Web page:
George Osborne, one of the many Chancellors I have dealt with over the years, tinkered with the process and introduced an annual charge of £30,000 to be paid by some non-doms and £60,000 by others. The Government now will claim they are abolishing non-dom status, but actually it is being kept intact for a significant number of years despite the evidence that those who use this status are the wealthiest individuals, able to pay, able to contribute to the funding of our public services, and able to contribute to our society, which they enjoy living in for long periods. Previous estimates have said that fully abolishing now the status of non-doms could raise £1 billion for our public services—think what that could do now to assist families whose homes are flooded.
There are many other ingredients; non-dom status is just part of an array of ingredients that enable abuse of our tax system. Secrecy is at its core; it is financial secrecy, and especially the exploitation of overseas territories and Crown dependencies to avoid tax.
Last week, to this Government’s shame, the Tax Justice Network judged that the UK had increased its secrecy score by more than any other country since it last measured financial secrecy. It said that the UK had been backsliding in recent years by building its “spider web” of satellite tax havens. Some of us were in this House when the Panama papers were exposed. They revealed that the most popular haven in the world is the Virgin Islands, which is a British overseas territory.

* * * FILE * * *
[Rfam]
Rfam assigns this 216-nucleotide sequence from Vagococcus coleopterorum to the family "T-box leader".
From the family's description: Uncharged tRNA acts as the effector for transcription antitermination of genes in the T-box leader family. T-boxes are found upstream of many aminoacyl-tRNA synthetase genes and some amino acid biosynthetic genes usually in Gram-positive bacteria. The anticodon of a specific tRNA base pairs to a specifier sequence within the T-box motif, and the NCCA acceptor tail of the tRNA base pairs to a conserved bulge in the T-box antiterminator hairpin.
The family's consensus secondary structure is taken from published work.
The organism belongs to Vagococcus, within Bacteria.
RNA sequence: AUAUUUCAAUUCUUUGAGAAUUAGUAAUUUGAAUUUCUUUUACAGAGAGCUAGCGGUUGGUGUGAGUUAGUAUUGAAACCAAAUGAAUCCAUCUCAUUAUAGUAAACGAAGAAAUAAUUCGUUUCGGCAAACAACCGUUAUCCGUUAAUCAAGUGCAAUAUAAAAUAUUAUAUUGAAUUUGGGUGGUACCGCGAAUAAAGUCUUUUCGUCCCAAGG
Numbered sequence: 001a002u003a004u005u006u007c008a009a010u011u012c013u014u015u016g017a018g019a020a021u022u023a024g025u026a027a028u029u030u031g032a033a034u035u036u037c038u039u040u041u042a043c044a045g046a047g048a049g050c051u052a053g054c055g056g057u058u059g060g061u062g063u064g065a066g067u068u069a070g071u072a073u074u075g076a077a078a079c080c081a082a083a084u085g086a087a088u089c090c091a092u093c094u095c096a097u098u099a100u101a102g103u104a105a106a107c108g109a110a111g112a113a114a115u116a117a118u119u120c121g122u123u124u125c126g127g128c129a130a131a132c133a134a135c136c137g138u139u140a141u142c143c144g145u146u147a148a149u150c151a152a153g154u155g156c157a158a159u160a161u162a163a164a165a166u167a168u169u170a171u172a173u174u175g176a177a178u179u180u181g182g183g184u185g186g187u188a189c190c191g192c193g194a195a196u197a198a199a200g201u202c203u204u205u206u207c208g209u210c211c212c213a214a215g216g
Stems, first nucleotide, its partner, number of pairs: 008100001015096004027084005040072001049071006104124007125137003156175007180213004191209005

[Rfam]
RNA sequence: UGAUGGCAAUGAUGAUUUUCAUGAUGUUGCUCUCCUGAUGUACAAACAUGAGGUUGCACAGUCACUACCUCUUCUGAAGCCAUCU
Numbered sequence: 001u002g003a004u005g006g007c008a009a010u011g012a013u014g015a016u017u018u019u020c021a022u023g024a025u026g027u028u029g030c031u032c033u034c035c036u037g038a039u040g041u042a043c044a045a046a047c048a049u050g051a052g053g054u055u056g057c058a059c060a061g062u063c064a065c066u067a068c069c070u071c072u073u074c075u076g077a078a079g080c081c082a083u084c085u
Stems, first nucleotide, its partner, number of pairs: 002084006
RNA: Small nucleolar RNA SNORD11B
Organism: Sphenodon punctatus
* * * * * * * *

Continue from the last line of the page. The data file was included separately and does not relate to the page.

A lot of words have been said about enablers, but there has been a history of failure to clamp down on the enablers of avoidance and evasion, including the auditors and, yes, the lawyers. One recent paper said—my hon. Friend Ms Eagle made this point—that
“the tax services industry, propagated by the Big Four—” the big four accountants—
“is essentially the apex of this pyramid of factors that helps build, manage and maintain” the tax havens, but the Government have said and done little to crack down effectively on the tax services industry.
There has also been a history of failure to recognise how the City of London is complicit in the financial misconduct affecting the global south when it comes to tax collection and the hiding of taxation. According to Oxfam, the global south is losing £170 billion in tax revenue due to the wealth of individuals and corporations hidden in tax havens associated with this country. Surely it is our responsibility to ensure that London is not used as a global laundromat for washing dirty money. It is the Government’s duty to protect our citizens by stopping that dirty money undermining the rule of law internationally and undermining international stability. What goes around comes around, and allowing the City of London to be used in that way will have its consequences in the long term for all of us. To collect taxes we need tax collectors, yet Her Majesty’s Revenue and Customs has seen its staff numbers plummet from 105,000 in 2006 to 65,000 in 2019.